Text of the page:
Who's Watching You?

There are many different ways that surveillance is used in ABC Family’s hit television show Pretty Little Liars. This series allows you to follow the lives of four of Rosewood’s (the town in the show) most watched teenage girls. The whole town has their eyes on these girls after their best friend Alison DiLaurentis goes missing and is found dead a year later. After Alison’s funeral, these four girls (Aria Montgomery, Hanna Marin, Spencer Hastings, and Emily Fields) begin to receive text from an anonymous sender who signs each text –A. The show has been on for four seasons now and like any good show it has thriller moments, tear jerkers, and downright shocking episodes.
Somehow, in the show, “-A” always know every little detail of these girls lives and constantly uses this information against them. This information ranges from Aria’s love affair with her English teacher to Emily’s “closeted” feelings to Hanna’s mom stealing money from the bank she works at. If you watch closely enough, there are scenes in the episodes where you can see someone/something watching the girls at all times. As the show progresses you start to realize that there is no way one person is doing all of the surveilling. The way the writers incorporate the numerous types of surveillance into this teenage drama is impeccable. Who is “-A”? How does “-A” know that? These are the questions that keep viewers watching, and these are the questions that the media knows won’t be answered until the last episode of the series.

Primary Materials

In my research proposal, I have four primary resources listed. I am researching the hit TV series Pretty Little Liars, so of course my first primary source is the show itself. This show goes through the lives of four teenage girls who are being stalked and harassed. Why does the show as a primary source relate to my topic? There is really only one answer to that, and that is because the show IS the topic. Without the show there would be no research or even a topic to go off of.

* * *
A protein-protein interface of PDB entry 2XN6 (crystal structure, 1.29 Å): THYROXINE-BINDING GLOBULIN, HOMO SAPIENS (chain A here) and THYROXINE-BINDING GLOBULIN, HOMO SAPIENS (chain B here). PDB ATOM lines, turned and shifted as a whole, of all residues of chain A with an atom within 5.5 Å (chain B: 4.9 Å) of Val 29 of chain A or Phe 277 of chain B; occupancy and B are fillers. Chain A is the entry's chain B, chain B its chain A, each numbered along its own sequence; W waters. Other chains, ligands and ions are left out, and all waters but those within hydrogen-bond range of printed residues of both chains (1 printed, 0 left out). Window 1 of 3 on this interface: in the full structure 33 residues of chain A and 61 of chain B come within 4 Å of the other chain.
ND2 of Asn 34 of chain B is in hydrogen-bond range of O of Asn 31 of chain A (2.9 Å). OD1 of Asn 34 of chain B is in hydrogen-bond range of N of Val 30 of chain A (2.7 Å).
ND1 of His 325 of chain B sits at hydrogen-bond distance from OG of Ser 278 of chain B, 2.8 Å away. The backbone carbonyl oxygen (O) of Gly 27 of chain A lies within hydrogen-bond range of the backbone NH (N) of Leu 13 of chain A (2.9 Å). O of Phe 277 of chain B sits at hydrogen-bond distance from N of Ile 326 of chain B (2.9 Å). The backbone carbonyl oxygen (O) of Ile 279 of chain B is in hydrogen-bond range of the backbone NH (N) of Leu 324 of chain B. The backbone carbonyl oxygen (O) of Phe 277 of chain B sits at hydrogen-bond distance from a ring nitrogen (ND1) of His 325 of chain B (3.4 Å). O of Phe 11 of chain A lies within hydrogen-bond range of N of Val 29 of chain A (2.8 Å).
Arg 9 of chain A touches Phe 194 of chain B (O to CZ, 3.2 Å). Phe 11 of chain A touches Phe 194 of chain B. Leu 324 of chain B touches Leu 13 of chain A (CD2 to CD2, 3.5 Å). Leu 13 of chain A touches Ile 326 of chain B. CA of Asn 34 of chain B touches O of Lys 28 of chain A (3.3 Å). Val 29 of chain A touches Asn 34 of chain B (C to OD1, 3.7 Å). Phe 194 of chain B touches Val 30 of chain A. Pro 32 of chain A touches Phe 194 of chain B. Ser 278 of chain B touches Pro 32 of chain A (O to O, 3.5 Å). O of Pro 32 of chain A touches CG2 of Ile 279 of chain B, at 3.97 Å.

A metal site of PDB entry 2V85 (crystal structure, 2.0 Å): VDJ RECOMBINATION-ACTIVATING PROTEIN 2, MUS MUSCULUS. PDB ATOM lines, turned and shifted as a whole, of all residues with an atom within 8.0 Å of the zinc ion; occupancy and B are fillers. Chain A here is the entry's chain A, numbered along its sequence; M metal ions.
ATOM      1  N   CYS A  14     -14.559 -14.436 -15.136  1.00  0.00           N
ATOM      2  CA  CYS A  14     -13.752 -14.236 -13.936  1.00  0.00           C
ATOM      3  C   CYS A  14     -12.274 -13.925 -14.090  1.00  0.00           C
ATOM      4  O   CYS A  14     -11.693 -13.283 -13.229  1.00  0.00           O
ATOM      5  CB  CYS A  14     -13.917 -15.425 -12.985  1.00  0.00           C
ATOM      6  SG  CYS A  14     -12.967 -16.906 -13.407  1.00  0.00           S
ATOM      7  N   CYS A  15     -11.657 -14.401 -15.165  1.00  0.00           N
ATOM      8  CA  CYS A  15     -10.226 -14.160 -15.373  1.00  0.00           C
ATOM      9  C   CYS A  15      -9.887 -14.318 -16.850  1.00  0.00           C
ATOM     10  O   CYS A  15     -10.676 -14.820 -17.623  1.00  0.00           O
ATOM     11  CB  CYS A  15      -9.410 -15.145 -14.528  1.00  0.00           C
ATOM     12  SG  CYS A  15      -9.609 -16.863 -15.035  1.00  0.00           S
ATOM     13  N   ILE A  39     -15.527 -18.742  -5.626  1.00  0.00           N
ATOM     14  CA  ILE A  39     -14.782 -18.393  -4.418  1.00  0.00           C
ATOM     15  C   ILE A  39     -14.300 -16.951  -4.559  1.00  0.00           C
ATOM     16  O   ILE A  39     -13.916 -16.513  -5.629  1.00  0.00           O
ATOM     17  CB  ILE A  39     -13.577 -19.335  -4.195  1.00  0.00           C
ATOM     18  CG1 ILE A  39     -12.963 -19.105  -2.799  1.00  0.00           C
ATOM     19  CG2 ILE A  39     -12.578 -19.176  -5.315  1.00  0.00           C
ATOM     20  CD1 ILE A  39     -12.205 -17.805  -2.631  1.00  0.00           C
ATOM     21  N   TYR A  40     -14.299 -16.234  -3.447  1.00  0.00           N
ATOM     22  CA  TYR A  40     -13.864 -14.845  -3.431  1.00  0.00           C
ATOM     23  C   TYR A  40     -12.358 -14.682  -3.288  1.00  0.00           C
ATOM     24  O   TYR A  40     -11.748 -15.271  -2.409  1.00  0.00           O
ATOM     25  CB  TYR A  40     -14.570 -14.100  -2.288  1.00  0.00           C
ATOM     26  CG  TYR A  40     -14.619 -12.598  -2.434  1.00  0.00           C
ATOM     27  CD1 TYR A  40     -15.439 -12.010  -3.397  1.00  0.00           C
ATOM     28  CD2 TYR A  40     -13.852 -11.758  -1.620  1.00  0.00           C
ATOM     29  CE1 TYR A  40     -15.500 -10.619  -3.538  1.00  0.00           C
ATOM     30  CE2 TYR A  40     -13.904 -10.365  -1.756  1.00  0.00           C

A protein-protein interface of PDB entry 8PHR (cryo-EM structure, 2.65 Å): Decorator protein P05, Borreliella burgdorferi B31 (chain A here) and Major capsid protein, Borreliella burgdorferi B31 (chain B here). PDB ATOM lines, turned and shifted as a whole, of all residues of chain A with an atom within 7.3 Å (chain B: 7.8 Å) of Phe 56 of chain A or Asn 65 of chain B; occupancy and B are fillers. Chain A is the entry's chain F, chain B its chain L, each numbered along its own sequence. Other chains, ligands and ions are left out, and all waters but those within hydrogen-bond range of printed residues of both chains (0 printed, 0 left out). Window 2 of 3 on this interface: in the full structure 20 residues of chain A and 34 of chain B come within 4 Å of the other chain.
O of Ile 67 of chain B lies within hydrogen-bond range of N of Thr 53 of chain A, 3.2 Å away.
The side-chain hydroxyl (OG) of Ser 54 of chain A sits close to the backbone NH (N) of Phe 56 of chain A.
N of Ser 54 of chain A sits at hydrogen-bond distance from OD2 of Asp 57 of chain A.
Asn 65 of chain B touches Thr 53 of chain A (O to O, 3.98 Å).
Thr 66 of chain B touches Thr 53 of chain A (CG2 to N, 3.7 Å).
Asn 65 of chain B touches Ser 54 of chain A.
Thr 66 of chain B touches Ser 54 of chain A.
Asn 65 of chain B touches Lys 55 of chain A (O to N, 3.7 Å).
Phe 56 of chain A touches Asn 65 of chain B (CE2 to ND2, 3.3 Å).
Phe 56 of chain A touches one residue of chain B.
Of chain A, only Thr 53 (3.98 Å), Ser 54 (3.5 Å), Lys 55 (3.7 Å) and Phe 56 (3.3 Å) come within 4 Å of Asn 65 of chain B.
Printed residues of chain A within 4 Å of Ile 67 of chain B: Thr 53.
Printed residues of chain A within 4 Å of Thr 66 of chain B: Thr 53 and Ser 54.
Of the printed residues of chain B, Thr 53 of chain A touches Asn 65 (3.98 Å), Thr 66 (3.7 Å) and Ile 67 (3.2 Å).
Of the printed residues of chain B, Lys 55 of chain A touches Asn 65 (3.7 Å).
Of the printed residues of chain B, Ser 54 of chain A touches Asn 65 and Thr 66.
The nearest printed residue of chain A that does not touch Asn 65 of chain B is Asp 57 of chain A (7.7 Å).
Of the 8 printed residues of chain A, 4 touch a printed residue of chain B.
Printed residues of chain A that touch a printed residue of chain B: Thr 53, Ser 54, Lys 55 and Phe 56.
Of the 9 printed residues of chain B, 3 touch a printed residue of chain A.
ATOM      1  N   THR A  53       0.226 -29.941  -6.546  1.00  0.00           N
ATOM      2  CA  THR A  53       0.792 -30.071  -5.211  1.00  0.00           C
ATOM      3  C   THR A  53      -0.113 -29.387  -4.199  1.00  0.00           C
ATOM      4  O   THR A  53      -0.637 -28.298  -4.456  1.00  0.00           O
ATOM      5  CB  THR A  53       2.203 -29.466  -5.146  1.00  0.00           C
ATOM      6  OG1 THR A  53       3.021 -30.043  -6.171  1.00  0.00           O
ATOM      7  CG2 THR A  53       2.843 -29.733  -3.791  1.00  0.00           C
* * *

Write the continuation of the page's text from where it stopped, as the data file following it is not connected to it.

Two of the other primary resources I have are websites for the show. I see these sites as being primary sources because they delve into the technicalities of the show and into the lives of the characters. The sites aren’t like Wikipedia where anyone can go in and change the information. They are legit sites with blogs, by the same critic/journalist or by people who work for ABC Family, or videos about the show. These sites give a truthful and biased opinion of the show, but they are also extremely helpful with research.

Since these sites are indeed biased, I also added another source to my list, and that was a survey that I got from teenagers. I see this as being a primary source because the whole point of my research is to see if the show changes how teenagers act. By doing a survey I can analyze the data I find to help further my research and help add new information to what is already out there. This survey consisted of questions such as “Do you watch Pretty Little Liars?”, “Have you ever noticed the different types of surveillance in the show?”, “How old are you?”, “Are you male or female?”, and etc. This survey will help me answer my research question in a huge way. The questions in the survey will show me whether or not teenagers are actually affected by the surveillance techniques used in the show.

Why Do You Care?

When I first started my research I thought my target audience would be the teenagers that watch Pretty Little Liars. As I went deeper into my research though, I realized that the more appropriate audience for my research would be the parents of teenage girls and the teenage girls. I say this because my research will open the eyes of parents who have teenage daughters and show them signs that their daughters are being stalked or watched. Also, the teenagers reading my research may be able to better self-police themselves by being more aware of their surroundings. Being an eighteen year old female, I feel that I will be able to relate to the topic in a way that critics or writers can’t.

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